OBIEE 12c gives you the capability of working with statistical and R functions right from the ‘Edit formula’ pane. While I have found that this new feature was still not very user friendly, it’s a lot easier than making this functionality work in 11g. For example, to create a simple Trendline with 11g, the developer had to slowly build each step of a calculation to find the slope of a line, and then find the Y intercept. With these answers in hand, the results had to be carefully placed on a graph, so that it could render meaningful results. If you require statistical graphs within OBIEE, 12c may be a great fit for you. For example, below is a graph showing four different Trendlines:
The Criteria for building these four lines would be very intense in 11g; but in OBIEE 12c, it contained only five columns: one for the Calendar Year, and one for each Trendline. The Trendlines were created one at a time, by inserting the new “Analytics” Function in the column’s formula (see below).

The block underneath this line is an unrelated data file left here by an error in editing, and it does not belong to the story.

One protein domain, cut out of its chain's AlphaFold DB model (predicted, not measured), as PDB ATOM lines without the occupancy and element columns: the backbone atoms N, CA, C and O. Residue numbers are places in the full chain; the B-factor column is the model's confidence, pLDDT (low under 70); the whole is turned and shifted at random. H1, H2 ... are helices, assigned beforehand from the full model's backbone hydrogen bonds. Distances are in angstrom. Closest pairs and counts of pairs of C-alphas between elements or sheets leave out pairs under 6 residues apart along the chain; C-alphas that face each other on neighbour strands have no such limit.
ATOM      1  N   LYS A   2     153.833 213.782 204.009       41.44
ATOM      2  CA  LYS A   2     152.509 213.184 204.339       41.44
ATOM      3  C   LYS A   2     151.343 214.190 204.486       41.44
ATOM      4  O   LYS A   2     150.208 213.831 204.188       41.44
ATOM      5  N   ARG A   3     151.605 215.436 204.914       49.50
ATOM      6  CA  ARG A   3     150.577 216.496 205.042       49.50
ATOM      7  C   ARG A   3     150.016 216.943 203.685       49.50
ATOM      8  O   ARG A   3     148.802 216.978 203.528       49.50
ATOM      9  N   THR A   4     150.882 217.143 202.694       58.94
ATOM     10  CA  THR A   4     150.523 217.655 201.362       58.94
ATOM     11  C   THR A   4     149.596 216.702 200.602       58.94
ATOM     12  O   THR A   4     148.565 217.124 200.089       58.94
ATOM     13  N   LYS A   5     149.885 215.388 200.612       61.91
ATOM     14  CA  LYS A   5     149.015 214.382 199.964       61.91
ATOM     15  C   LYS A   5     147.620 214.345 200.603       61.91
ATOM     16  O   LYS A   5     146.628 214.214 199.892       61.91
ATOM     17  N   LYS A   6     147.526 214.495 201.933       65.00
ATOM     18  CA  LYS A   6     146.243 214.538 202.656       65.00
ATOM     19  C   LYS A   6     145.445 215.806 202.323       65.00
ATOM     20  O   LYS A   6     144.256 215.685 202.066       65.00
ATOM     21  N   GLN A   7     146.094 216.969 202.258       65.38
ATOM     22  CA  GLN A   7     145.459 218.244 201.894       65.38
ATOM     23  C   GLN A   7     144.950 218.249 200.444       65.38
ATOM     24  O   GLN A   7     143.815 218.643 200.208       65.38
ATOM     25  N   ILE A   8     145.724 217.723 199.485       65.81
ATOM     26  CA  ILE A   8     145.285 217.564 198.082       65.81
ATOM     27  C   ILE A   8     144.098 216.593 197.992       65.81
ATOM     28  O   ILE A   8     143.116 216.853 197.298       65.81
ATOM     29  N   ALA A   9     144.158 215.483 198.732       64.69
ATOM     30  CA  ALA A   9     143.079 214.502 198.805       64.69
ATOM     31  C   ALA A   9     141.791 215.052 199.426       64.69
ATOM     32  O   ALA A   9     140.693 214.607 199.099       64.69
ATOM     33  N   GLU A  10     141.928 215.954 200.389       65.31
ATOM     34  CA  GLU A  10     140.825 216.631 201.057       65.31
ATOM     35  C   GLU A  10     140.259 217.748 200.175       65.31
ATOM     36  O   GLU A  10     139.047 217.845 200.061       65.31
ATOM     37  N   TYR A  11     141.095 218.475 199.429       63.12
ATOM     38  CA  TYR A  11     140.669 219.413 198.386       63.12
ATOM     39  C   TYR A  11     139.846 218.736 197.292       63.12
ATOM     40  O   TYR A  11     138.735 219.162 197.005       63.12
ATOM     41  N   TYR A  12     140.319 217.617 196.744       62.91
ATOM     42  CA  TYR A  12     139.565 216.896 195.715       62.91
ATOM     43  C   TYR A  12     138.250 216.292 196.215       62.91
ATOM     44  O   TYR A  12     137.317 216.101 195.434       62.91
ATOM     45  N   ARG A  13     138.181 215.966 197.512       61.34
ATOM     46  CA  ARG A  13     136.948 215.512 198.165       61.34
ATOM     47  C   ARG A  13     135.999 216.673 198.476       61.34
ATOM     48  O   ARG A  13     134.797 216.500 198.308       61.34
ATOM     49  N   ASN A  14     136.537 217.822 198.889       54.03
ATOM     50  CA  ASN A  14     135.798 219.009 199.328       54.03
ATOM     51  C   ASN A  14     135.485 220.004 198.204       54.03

This is a dream come true to many of us, though it requires an optional data visualization license. With this new functionality, you are able to use OBIEE along with any excel spreadsheet (XSA) saved on your machine.
You can add a spreadsheet to OBIEE from two areas:
- When you are creating an analysis (in the Criteria tab, and then choosing to add data source as shown below), or
- By going to the Visual Analyzer Home Page.
As this blog focuses on Answers, I will review the first option here.
There are three possible ways of analyzing a spreadsheet in Answers. You either want to:
- Analyze the spreadsheet by itself, or
- Use attributes from the spreadsheet along with fact data from your enterprise system, or
- Use fact data from your spreadsheet along with attributes and facts from your enterprise system.
For options 2 and 3 to work properly, it is important that your joins are properly matched (watch your cardinalities!) from your spreadsheet to your enterprise data. Also, as usual, option 3 will only work along with another fact table when the two tables are joined to a conformed dimension. Cardinalities and conformed dimensions are items that we generally take for granted when working on front-end OBIEE, because these points have been carefully handled during RPD modeling. Since the spreadsheet modeling has to be done in the front end, special caution must be used when modeling them in order to avoid “exploded” results, or simply inaccurate results.